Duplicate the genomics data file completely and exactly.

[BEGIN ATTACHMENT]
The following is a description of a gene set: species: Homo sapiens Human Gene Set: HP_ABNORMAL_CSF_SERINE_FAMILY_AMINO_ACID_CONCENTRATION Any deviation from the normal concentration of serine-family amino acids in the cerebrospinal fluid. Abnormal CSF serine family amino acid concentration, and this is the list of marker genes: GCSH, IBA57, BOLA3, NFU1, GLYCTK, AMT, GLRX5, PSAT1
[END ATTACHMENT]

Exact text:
The following is a description of a gene set: species: Homo sapiens Human Gene Set: HP_ABNORMAL_CSF_SERINE_FAMILY_AMINO_ACID_CONCENTRATION Any deviation from the normal concentration of serine-family amino acids in the cerebrospinal fluid. Abnormal CSF serine family amino acid concentration, and this is the list of marker genes: GCSH, IBA57, BOLA3, NFU1, GLYCTK, AMT, GLRX5, PSAT1